When you are in charge of a venture, there may come a time when you need outside investment. Luckily, there are several people looking to pitch in on a worthwhile business. However, for this to happen, they have to be convinced that your business really is the best one to invest in.
Experienced entrepreneurs know that one should avoid certain statements, expressions, or words when approaching potential investors. Your pitch can be the difference between your getting an investment or not, so knowing what know to do is essential. If you are new to the business or dealing with investors, below are a few examples of what not to say:
- Saying Unrealistic Things
If you are presenting your business for investment, you obviously need some sort of help. That is fine, but it automatically means there is a certain amount of risk involved for the investors.
If you start off by saying that there will be no risk in the investment, you would come across as either untrustworthy or uninformed. Both of these are not qualities that investors want to see in an entrepreneur.
Statistics show that around 50% of startups fail, and ignoring this fact is not going to make it go away. Additionally, you have a legal and social obligation to your investors to be honest and truthful at all costs. Even your lawyers would tell you that your subscription agreements need to have a clause in case of 100% investment loss.
It is better, therefore, to be honest about outlining the risks of investing in your company. Investors are more likely to appreciate honesty and transparency when making their final decision.
2 Cliché Like “We’re Getting In On The Ground Floor”
The above statement is a tired old cliché that is now synonymous with ‘we have no earnings’. Of course, there are some angel investors who genuinely want to be a part of something from the very beginning. They might be ready to take on the risks and bear the losses as well.
However, most investors need to see some proof of decent revenue before they delve into their pockets. So if you’re pitching to a group of potential investors any time soon, do a check and see what kind of investor they are. In any case, using clichés is long outdated. Most investors invest in the hope of getting a share in the profits, not to be a crutch.
“Educating the market” is another cliché which could be investment suicide. Investors are not interested in the ‘if we make it, they will come’ pitch. It may have worked for a few products in history, but catching lightening in a bottle is rare. Most investors would rather not gamble their money on something that consumers may not even understand.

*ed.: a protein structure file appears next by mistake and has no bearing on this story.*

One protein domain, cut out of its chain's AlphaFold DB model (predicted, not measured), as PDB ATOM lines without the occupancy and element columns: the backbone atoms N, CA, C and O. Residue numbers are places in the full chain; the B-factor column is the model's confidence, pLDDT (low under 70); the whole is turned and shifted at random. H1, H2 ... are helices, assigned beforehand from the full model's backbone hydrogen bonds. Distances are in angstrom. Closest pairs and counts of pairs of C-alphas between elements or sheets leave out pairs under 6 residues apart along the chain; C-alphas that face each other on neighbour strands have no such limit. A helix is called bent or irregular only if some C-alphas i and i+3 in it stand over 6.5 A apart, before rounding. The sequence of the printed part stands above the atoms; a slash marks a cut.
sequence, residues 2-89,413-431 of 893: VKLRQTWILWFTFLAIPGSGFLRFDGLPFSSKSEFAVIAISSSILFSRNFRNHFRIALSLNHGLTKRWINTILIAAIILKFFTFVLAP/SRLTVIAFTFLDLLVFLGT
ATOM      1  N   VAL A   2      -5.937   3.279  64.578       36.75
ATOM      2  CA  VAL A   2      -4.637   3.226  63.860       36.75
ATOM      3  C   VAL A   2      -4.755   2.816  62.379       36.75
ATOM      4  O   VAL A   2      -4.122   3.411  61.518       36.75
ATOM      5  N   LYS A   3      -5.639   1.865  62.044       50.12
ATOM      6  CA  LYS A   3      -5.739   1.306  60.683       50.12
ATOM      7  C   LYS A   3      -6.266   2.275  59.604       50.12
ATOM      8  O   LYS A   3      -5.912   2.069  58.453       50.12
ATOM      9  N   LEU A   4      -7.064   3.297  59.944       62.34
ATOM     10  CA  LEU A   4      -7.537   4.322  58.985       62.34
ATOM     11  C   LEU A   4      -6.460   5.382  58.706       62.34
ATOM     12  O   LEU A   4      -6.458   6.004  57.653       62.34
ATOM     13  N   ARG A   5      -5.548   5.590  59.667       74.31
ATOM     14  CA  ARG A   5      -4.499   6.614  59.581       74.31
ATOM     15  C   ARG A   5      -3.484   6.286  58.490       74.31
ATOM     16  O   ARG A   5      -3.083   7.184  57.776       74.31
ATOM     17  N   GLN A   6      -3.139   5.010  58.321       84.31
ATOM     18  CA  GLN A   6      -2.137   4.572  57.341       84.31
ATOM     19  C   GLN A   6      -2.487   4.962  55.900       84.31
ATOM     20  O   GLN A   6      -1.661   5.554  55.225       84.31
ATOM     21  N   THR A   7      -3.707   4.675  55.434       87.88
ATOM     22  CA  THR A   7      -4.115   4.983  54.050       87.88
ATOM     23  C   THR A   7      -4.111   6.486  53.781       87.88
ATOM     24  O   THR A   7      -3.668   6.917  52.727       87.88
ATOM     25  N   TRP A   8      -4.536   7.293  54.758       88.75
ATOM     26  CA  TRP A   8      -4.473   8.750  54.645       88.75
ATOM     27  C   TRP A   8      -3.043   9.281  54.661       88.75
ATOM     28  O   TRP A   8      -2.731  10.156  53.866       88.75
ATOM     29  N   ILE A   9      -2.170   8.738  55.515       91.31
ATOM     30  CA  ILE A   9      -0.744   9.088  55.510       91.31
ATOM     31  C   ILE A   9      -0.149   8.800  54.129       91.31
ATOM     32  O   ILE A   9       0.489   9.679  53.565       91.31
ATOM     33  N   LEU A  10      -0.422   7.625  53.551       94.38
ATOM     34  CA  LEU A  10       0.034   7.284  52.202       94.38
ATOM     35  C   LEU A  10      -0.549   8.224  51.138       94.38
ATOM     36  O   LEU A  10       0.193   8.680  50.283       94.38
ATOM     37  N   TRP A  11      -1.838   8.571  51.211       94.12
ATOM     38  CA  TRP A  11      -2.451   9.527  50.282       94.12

- Talking About Only Needing to Get a Small Market Percentage
You may think it is smart to outline just how large a market your product has, emphasizing that only a small part would make a profit. However, this would cause you to come off as a lazy laggard to an experienced investor. There are market leaders, and then there are market laggards. Investors want to invest in the former, not the latter.
A market leader would seek to capture as much of the market as possible. Small parts of a market are for those who want to secure a niche but a pitch would be different for that. Even a company providing a niche service or product should want to capture the entire limited market.
If you are a startup, you should be focusing on a marketing campaign that gradually rises up as your capacity grows. Thinking of attracting a few customers away from the market leader is usually never a successful campaign.
- Implying that You Need Bailing Out
When an entrepreneur asks potential investors to inject cash into his business, he should not sound too desperate. If he does make this mistake, there won’t be any significantly high investment offers. Plus, the investment you do get, if any, would come with less respect and sincerity. The terms of the investment may also be very much against you.
It’s probably best to start looking for investment before you’re completely wiped out. Frame your pitch in such a way that it looks like you just need a bit of tiding over (without being dishonest, of course). There are several ways in which you could do this, such as outlining a project you want to start. This is certainly better than admitting you need the cash to save the entire company in general.
There are actually several things you can say to turn off your investors. Practicing and researching your pitch before you go in is a good idea, just to make sure there are no gaffes. The examples above are general indicators on what to avoid in order to attract positive investments on beneficial terms.
Sasha Hales is an Ambitious Entrepreneur, Public Speaker, and a Blogger at Nursing CourseworkOnline.co.uk. She has conducted several workshops on how to get investors and how to get the best out of an investment.